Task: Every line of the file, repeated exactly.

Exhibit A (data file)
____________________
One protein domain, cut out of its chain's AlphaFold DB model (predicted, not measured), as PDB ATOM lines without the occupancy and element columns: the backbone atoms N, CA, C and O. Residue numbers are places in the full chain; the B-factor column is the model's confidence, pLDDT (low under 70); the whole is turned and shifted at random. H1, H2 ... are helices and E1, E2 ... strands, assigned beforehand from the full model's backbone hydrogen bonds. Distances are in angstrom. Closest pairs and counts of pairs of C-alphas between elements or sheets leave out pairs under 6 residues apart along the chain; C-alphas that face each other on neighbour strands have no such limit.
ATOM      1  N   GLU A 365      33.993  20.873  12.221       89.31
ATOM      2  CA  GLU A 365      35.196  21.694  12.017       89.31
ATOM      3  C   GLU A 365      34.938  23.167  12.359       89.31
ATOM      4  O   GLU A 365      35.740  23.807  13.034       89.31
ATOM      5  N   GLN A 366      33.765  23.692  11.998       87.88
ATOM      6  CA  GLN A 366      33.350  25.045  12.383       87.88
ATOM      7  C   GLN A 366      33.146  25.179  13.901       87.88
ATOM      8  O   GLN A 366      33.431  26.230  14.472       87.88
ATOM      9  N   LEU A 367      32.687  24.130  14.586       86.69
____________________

One protein domain, cut out of its chain's AlphaFold DB model (predicted, not measured), as PDB ATOM lines without the occupancy and element columns: the backbone atoms N, CA, C and O. Residue numbers are places in the full chain; the B-factor column is the model's confidence, pLDDT (low under 70); the whole is turned and shifted at random. H1, H2 ... are helices and E1, E2 ... strands, assigned beforehand from the full model's backbone hydrogen bonds. Distances are in angstrom. Closest pairs and counts of pairs of C-alphas between elements or sheets leave out pairs under 6 residues apart along the chain; C-alphas that face each other on neighbour strands have no such limit.
ATOM      1  N   GLU A 365      33.993  20.873  12.221       89.31
ATOM      2  CA  GLU A 365      35.196  21.694  12.017       89.31
ATOM      3  C   GLU A 365      34.938  23.167  12.359       89.31
ATOM      4  O   GLU A 365      35.740  23.807  13.034       89.31
ATOM      5  N   GLN A 366      33.765  23.692  11.998       87.88
ATOM      6  CA  GLN A 366      33.350  25.045  12.383       87.88
ATOM      7  C   GLN A 366      33.146  25.179  13.901       87.88
ATOM      8  O   GLN A 366      33.431  26.230  14.472       87.88
ATOM      9  N   LEU A 367      32.687  24.130  14.586       86.69